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More Rice University Students Share Accounts Of Sexual Misconduct On Campus

School administrators apologized last week for how they handled one student’s sexual assault case.


Students placed copies of the opinion piece from the Thresher around the university’s William Marsh Rice statue.


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Dozens of Rice University students and alumni have come forward with their experiences of sexual misconduct on campus, less than a week after a graduate published her account of how the school allowed her alleged attacker to graduate despite a student judicial committee finding her allegations credible.

In response to the anonymous graduate's opinion piece, Rice Thresher editors Christina Tan and Anna Ta put out a call online to Rice students and alumni, asking survivors to share additional personal experiences of sexual misconduct on campus. Tan said they expected about 10 responses, but within two days, they heard from 58 people. They said most were current students.

From the responses they received, it appeared that fewer than 20% of the incidents had been reported to Rice, and most of those who did report alleged sexual misconduct said they were unhappy with how the university handled the case, Tan said.

The responses submitted to the Rice Thresher are adding more voices to the discussion among both students and university officials about how the school should respond to reported sexual misconduct cases on campus. University officials have apologized for how they handled the incident described by the anonymous graduate, and they've promised to reevaluate their policies moving forward.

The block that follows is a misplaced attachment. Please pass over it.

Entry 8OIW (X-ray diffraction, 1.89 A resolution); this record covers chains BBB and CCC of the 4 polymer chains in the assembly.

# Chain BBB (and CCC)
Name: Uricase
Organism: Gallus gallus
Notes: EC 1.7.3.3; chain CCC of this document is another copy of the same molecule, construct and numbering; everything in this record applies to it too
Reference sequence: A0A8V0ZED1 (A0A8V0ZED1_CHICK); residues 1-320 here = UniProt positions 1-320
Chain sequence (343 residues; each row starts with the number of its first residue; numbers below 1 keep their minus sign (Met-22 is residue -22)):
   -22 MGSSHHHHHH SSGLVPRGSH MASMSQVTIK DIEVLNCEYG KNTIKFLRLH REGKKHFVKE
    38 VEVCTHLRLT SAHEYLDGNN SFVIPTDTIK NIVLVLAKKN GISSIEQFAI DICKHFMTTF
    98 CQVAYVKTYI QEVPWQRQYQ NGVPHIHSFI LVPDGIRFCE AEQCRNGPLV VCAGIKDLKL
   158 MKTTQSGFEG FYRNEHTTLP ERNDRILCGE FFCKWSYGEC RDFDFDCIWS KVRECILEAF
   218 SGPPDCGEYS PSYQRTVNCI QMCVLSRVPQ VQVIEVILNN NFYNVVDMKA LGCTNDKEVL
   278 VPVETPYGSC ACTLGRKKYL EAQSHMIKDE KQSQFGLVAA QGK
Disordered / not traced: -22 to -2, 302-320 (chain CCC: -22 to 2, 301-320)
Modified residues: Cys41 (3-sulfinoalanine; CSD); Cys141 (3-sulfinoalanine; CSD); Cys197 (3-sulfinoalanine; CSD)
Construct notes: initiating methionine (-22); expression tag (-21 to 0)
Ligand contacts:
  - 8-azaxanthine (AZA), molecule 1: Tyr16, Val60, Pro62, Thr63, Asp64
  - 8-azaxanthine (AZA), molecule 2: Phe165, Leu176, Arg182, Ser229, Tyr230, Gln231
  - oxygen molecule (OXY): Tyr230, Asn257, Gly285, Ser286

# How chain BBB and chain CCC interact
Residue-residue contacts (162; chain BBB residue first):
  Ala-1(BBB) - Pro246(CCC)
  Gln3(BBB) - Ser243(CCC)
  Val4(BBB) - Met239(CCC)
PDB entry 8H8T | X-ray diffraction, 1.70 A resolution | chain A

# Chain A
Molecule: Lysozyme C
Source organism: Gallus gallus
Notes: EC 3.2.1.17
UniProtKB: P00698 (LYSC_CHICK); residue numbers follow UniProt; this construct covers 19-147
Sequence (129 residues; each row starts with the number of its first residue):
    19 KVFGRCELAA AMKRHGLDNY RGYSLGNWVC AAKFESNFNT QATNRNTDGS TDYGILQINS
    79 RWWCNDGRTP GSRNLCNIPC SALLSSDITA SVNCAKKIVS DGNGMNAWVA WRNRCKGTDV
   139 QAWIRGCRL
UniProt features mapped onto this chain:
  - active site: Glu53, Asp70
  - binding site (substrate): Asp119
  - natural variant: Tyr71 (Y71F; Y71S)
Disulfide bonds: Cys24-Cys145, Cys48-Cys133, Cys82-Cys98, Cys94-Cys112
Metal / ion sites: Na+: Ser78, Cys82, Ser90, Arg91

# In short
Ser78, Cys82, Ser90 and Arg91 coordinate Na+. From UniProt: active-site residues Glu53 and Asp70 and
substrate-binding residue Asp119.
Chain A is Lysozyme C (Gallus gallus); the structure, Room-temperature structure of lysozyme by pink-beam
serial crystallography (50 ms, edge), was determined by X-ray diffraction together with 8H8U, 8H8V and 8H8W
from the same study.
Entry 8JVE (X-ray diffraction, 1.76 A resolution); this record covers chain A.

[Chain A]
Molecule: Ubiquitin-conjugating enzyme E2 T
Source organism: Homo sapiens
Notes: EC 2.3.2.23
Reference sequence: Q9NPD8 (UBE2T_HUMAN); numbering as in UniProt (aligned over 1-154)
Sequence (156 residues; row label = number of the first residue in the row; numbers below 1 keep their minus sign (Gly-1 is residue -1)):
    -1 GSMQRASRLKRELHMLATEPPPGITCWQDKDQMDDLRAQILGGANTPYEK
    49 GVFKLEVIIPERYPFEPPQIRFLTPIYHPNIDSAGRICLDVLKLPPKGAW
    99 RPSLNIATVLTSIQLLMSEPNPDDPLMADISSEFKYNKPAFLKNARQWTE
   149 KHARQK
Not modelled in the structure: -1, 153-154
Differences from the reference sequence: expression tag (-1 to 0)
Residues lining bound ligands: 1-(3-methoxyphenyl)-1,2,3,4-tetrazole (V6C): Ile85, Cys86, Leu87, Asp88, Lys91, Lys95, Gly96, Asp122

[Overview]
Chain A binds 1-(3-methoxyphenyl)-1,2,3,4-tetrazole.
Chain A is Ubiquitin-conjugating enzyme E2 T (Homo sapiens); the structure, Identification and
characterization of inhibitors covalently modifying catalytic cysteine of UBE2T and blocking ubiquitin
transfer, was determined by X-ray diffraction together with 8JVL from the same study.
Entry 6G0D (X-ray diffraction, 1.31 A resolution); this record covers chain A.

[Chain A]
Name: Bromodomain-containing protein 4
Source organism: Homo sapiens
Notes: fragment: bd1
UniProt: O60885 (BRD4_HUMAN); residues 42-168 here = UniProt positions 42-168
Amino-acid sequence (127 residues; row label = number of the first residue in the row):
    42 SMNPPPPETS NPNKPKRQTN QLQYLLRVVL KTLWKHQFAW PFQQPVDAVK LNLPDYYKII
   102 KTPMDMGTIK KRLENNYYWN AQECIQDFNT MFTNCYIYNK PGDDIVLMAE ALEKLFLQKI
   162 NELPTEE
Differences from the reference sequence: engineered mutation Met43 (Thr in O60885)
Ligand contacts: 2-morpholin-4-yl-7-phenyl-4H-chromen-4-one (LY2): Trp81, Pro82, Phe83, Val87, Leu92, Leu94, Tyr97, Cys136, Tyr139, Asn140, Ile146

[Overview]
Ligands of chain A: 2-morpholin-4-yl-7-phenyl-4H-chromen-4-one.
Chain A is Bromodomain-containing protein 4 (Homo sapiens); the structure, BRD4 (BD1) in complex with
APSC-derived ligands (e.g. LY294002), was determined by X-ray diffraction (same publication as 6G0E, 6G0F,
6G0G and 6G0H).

"The reports of the survivors and the Thresher's publication of these accounts are an impactful service to the Rice community," Rice University President David Leebron told Houston Public Media in a statement. "Because of the constraints of confidentiality, the university itself cannot disclose accounts like these that help educate our community about the challenges we face in both preventing sexual assaults and resolving claims of sexual assault."

The anonymous piece published last week was shared widely on social media, prompting protests from students. Some protesters covered the statue of the school's namesake, William Marsh Rice, with printed copies of the piece, leaving signs on the statue that warned "I protect rapists," "pay attention," and "you can't silence us."

University administrators responded, calling their decision to award the degree a mistake. They said they would change the school's policy to prevent the situation from happening again.

Thresher editors Tan and Ta said it was commendable that the university called its decision a mistake. Both said they were stunned by the strong response to the opinion piece on campus.

"There was a huge outpouring from the student body, the likes that we have never seen before in our four years here. Rice is a pretty quiet campus. People don't really protest," Tan said. "It was just huge, and so we realized that we had to scale up our coverage significantly to match that."